In my current digital communications training session there is a slide which talks about how fast the digital world changes and how businesses, if they want to remain successful across social channels, have no option but to adapt quickly. A prime example of the relative speed businesses are now required to move at is illustrated through LinkedIn’s recent announcement of the switching off of the Products and Services pages on April 14th. The Products and Services tab on a company's LinkedIn page has for some time been a key point of focus for marketers, providing an effective platform to profile what the business offers, who the most relevant contacts are for that offering, alongside recommendations left by clients for those products and services. With the often complex nature of financial service websites this was a nice, simple and clean overview that aided cross selling, lead generation, and in some cases, SEO benefits.
What is a showcase page?
LinkedIn introduced showcase pages at the end of last year as part of their move to become more of a publishing platform, encouraging more in the way of rich, regular content. Products and Services were often fairly static and gave a user no reason to return multiple times. A showcase page is structured in almost exactly the same way as the main company page and can be accessed via its own URL or on the right hand column of your company page.
What are the key elements of a showcase page?
Initially, they allow you to add a large attention grabbing banner across the top of the page, a short introduction and a URL to lead visitors to the most relevant section of your website.
From there it is all about content, content, content as you are provided with the ability to add an endless scrolling feed of posts.
What has been lost from the Products and Services pages?
Firstly, there is no way of profiling key contacts or running promotions like you could before. There is also no way of migrating the recommendations that you have earned on the current Products and Services pages. This has caused a fair amount of discontent and uproar among the LinkedIn community who feel largely that this is change for change sake and that they are losing valuable digital real estate - not to mention the time and money they have invested in getting those pages set up.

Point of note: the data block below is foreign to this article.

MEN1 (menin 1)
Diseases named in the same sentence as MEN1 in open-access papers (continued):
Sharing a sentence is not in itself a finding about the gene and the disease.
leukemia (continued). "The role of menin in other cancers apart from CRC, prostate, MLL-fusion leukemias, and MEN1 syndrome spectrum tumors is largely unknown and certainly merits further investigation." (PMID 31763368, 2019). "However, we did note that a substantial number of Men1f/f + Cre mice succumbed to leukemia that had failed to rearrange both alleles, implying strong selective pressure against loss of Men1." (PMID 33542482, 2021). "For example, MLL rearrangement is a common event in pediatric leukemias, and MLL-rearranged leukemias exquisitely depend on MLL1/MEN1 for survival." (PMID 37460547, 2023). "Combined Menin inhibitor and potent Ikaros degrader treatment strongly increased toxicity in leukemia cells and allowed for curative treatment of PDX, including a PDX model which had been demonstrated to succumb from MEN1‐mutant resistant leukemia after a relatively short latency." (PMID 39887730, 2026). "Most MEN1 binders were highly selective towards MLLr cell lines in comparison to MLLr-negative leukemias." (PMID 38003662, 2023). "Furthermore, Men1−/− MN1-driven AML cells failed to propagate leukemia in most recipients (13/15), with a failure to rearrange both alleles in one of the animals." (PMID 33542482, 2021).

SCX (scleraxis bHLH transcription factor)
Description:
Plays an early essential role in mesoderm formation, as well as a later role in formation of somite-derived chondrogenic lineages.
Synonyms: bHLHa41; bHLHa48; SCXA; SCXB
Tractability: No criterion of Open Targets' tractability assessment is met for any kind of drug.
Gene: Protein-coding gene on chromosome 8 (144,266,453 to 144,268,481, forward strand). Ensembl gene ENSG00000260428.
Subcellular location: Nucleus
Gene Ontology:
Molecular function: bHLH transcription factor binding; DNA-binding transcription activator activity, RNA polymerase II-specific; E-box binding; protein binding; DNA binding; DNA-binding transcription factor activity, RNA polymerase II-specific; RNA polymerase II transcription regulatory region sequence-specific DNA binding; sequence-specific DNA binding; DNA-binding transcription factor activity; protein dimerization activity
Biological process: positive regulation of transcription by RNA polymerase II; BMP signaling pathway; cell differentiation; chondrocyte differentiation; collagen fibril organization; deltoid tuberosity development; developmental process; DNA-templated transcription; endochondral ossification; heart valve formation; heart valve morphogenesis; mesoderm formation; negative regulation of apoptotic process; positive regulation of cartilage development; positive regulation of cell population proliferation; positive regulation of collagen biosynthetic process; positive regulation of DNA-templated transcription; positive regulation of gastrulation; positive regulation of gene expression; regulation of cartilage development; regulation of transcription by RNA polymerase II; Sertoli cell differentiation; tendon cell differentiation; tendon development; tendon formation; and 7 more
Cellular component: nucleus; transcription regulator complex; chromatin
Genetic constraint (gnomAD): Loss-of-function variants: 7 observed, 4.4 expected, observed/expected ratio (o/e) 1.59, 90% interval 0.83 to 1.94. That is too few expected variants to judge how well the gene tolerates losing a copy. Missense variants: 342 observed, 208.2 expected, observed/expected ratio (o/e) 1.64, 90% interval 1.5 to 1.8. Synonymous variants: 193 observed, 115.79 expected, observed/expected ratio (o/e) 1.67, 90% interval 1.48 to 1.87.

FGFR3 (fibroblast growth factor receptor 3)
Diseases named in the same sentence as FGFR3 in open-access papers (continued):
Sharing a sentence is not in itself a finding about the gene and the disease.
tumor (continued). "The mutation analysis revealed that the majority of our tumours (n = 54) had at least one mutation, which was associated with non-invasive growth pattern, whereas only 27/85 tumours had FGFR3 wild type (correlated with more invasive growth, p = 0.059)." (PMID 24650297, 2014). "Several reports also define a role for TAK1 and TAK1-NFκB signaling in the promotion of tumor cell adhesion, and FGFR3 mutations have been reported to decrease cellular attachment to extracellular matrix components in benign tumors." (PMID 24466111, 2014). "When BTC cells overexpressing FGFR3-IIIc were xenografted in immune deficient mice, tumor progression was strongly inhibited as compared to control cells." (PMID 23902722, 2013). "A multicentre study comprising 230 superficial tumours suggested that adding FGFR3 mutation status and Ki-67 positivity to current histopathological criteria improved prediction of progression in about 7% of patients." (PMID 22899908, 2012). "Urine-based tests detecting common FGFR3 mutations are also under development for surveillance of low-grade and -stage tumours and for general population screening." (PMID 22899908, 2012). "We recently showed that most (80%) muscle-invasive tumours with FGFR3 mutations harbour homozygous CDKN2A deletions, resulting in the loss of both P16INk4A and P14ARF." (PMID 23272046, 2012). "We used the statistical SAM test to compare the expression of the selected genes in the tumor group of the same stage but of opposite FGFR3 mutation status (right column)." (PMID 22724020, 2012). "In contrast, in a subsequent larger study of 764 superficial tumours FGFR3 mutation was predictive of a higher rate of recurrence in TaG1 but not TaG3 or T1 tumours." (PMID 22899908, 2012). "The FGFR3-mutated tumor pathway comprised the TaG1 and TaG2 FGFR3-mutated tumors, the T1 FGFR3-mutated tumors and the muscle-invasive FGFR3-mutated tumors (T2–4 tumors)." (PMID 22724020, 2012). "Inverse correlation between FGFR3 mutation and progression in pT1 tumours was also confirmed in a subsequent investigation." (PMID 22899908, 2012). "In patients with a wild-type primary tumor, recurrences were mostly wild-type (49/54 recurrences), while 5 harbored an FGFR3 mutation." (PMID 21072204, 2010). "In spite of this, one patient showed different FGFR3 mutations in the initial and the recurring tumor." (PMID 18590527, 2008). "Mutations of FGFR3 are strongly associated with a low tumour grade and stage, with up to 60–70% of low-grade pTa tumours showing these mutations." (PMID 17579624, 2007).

Ten days left
As of the 14th April, unless you embrace the change and start to implement showcase pages, your LinkedIn company page will lose any reference to your current products and services.
What I would say initially though, is that this should not be rushed. Showcase pages should only be set up for areas where you have enough commitment to producing enough engaging content to post on a regular basis. They are not a direct replacement for your Products and Services pages. They require a different approach and some strategic thinking to get it right.
I have seen Products and Services overview pages with 30 or more individual items within them. Setting up and maintaining 30+ showcase pages isn’t practical, and I don’t believe it would add any value. You need to focus on the dynamic areas of your business where the teams produce a lot of content, attend a lot of events and where you can find a lot of relevant material across news sites that you can aggregate and introduce as useful reading.
Why are they doing this?
In my opinion LinkedIn does not want your company profile page to be a static summary of your website, they want it to be a go-to source of information in its own right, a place where people converse, share and post collaboratively. Whether this is because they want to sell more advertising, or because they want brands to provide better content to the existing audience, that’s up for debate. Ultimately they want you to stay on the website for as long as they can keep you there.
What I am sure of however, is that this is not a change you can afford to ignore. If you want to talk about how we can help you, or if you just want to connect, feel free to add me on LinkedIn.